The National Archives and Records Administration maintains documents dating as far back as the Revolutionary War, including census, military, immigration, naturalization and land records. However, the vast majority of these documents are not available online, which means you will need to visit the National Archives Building in Washington, D.C. or one of the Regional Archives buildings throughout the country, or purchase microfilm from NARA, in order to view these records. The official NARA website provides a useful guide for beginning your genealogical research.

9. Join a genealogical website

If you’ve come this far and are really serious about finding your roots, you should consider joining an ancestry website like Ancestry.com or Findmypast.com. These sites require you to subscribe for a monthly fee, but they provide digital access to a wide array of government and non-government documents you won’t be able to find anywhere else online. The cost of using these websites is often worth the convenience and breadth of knowledge they provide.

10. Invest in a computer program

Paper documents, charts and forms add up quickly as you progress through your ancestry, making it increasingly difficult to stay organized. Purchasing software dedicated to building family trees and archiving relevant information will make your life a lot easier. Investigate programs such as Ancestral Quest, FAMware and Legacy to see which one you like best. Many offer free trials or free versions with fewer features.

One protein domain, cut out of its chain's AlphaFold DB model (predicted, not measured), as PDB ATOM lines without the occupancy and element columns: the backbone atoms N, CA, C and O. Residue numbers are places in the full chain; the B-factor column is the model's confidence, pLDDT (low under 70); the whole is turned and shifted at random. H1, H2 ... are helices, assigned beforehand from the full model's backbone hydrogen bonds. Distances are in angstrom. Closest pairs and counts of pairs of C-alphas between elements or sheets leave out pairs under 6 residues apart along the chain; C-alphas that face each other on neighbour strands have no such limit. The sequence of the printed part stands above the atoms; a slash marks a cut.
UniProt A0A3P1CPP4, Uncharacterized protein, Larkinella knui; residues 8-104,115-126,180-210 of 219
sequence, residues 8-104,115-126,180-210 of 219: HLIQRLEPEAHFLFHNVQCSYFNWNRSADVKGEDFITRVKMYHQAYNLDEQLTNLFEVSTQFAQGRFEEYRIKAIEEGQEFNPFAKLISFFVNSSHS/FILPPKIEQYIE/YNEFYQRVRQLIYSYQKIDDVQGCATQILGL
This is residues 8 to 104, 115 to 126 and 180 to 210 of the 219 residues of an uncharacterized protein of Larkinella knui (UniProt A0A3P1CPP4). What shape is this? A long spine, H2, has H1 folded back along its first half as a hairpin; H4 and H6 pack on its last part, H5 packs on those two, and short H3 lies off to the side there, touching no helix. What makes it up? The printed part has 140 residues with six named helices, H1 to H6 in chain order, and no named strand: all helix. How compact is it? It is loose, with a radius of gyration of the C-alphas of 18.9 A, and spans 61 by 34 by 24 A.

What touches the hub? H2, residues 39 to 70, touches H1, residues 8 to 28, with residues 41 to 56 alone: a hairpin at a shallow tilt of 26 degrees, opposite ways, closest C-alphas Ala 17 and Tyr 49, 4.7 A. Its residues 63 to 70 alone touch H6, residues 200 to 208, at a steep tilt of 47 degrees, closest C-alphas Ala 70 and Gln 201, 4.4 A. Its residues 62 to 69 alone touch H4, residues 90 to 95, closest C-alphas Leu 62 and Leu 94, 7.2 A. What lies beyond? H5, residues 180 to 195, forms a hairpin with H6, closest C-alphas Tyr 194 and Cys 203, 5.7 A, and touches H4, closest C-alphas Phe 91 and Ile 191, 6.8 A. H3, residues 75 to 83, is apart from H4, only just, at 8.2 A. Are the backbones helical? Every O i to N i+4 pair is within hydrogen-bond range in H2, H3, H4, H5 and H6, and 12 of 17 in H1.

We hope this article helps you on your genealogical journey! If you have tips or info for fellow ancestry researchers, let us know on Twitter or Facebook.

9 Things You Didn’t Know About “The Greatest Spectacle in Racing”

As warm weather inches its way to the Midwest, we can’t help but look forward to what we view as the start of summer: Memorial Day weekend. For most people, Memorial Day weekend will consist of heading to the pool or grilling out with family and friends. But if you’re a Hoosier, chances are that race day is on your mind.

The Indy 500, also known as “The Greatest Spectacle in Racing”, is celebrating its 100th running on May 29th. If you’re not from the Hoosier State and don’t know about the long list of traditions that surround Memorial Day weekend, we’re here to help. With over a century of history, we’ve put together a list of things that might surprise you about the Indianapolis 500. And if you are an Indiana native, you may still be surprised about the foundation of some of the infamous traditions seen on race day.

indianapolis 500

1. The race wasn’t always on the Sunday of Memorial Day weekend.

In fact, race day always took place on Memorial Day proper (May 30th) until the Uniform Monday Holiday Act (1971) moved the holiday to the last Monday of May. Before 1971, the Indy 500 always took place on May 30th, no matter which day of the week the holiday fell. The one exception? The race would not be run on a Sunday. Today, it’s always run on Sunday unless poor weather forces the race to be postponed.

2. A headlining concert has performed on Carb Day since 1998.

Carb day, short for Carburetion Day, is the Friday before the race. When cars still used carburetors (over 40 years ago), this day was used for drivers and their teams to make adjustments. Although the cars no longer use carburetors, the name “Carb Day” stuck, and today it represents the last day of practice for the drivers. Since 1998, Carb Day has featured a headlining musical artist. This year will feature Journey.

3. There is a non-profit dedicated solely to celebrating the spirit and legacy of the race.

The 500 Festival hosts events throughout the year to build excitement for the race. Two of their biggest events include the Indianapolis Mini-Marathon and the 500 Festival Parade.

4. A variety of songs and a parade are part of the pre-race festivities.